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Harrison Pearce: Auto Soma

Exhibition details

Start:
6 May, 2023
End:
10 June, 2023
Event Category:
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Website:
https://mouprojects.com/en/exhibitions/harrison-pearce-auto-soma

MOU PROJECTS is pleased to present “Auto Soma,” Harrison Pearce’s first solo exhibition with the gallery as well as in Hong Kong. Featuring a kinetic installation and a selection of recent paintings, the exhibition spotlights the artist’s latest exploration and contemplation on the coextensive and intertwined relationship between machinery and humanity amid the technological entanglement of the present reality. Inspired by the Ancient Greek words “Auto” and “Soma,” which respectively translate to “self” and “body,” the exhibition title probes a fantastically curious conceptual relationship between the construction of the self, the automated body, and how the two ideas are intertextually reflected in the industrial development of the society. Directly hinting at the discourse of mind–body dualism which lies at the core of the artist’s practice, “Auto Soma” set out to unfold an expansive, philosophical reflection on the relationship between the mechanism of cognition and the materiality of the body.

 

A dimly lit room adjacent to the main gallery space hosts the show’s eponymous centerpiece Auto Soma (2023)—a set of four sculptural figures mounted on a wall whose appearance lingers between an industrial engine, a helmet armor, and an alien totem. Animated by a compressor that provides pressurized air as power, the outer shells of the sculptural assembly open and close, revealing the embedded speakers hidden inside. Playing in a seemingly distorted voice is a piece of wonderfully peculiar music composed by contrabassoonist Thomas Stone, engendering an operatic performance that endows the cold, industrial materials with motion and vitality. Against a wall of black sound absorption panels, the machines develop intricate dynamics between their sound and movements, as if anthropomorphized as cryptic ancient creatures sorrowfully mourn and cry.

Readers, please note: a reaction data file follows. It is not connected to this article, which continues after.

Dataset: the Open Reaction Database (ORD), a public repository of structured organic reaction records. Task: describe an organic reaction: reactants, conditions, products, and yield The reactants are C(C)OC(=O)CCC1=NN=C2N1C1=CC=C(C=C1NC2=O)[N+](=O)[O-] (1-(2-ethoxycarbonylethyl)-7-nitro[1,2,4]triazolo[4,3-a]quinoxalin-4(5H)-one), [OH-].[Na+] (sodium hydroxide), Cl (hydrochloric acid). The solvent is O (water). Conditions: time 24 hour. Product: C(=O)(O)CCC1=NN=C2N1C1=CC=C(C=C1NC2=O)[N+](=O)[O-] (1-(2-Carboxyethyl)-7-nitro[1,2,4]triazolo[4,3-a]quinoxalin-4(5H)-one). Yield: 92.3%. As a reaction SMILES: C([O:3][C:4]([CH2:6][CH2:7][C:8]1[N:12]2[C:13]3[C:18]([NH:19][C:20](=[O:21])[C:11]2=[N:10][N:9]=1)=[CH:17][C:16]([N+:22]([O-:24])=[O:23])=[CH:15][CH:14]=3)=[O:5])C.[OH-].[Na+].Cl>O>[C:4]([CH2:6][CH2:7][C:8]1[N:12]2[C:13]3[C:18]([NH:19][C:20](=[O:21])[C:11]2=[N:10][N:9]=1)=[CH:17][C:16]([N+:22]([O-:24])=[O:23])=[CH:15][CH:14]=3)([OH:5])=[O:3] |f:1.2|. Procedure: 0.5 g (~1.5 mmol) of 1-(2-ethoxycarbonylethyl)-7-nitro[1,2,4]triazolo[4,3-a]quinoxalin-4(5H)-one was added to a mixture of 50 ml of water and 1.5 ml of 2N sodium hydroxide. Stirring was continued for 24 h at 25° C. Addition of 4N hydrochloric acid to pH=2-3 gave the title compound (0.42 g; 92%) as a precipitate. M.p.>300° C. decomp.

Elsewhere in the exhibition, Pearce’s paintings capture, reimagine, and depict the kinetic figures in bizarre, otherworldly forms. At first glance, the depicted amorphous objects seemingly floating against pitch-black backgrounds evoke rendering sketches of alien species for sci-fi horror films or futuristic blueprints of spacecraft; yet a closer inspection reveals their ambiguous resemblance to obsolete industrial objects as if recent discoveries of a techno-archeological investigation. For Pearce, painting is an artistic medium that allows him to nurture fantastic, impossible objects and elude the restraints of the laws of physics. In these painted works, slime-like dark liquid oozes out of the intricate machines, creating strong visual contrasts between organic substances and the clean, definite, and artificially produced objects, situating the viewers in unfamiliar encounters with the uncertain, frightening, yet vulnerable entities.

 

Pearce’s interest in fabricating a theatrical sense of unease in juxtaposing the organic with the industrial, or the clinical, originally stems from his personal experiences with a diagnosis of cerebral mutation eight years ago. At that time, a student studying epistemology and philosophy of mind, Pearce was prompted by his condition to explore his own physical experience with medical machinery as well as mankind’s relationship with technology. Gradually, the focus in Pearce’s art practice has been increasingly informed and developed into a more complex, entangled web of ideas and materials. Presented in “Auto Soma,” the more embracing, open-ended ruminations—over the construction of self in the context of ever-changing technological field—are ceaselessly morphing, evolving, and mutating. Just as art historian and curator Hector Campbell notes, in Pearce’s works, “these mercurial mutations have themselves evolved beyond elucidation, now existing akin to a MacGuffin—that characteristically Hitchcockian conceit which promotes an object as being key to the progression of the plot, without itself necessarily being the principal protagonist.”

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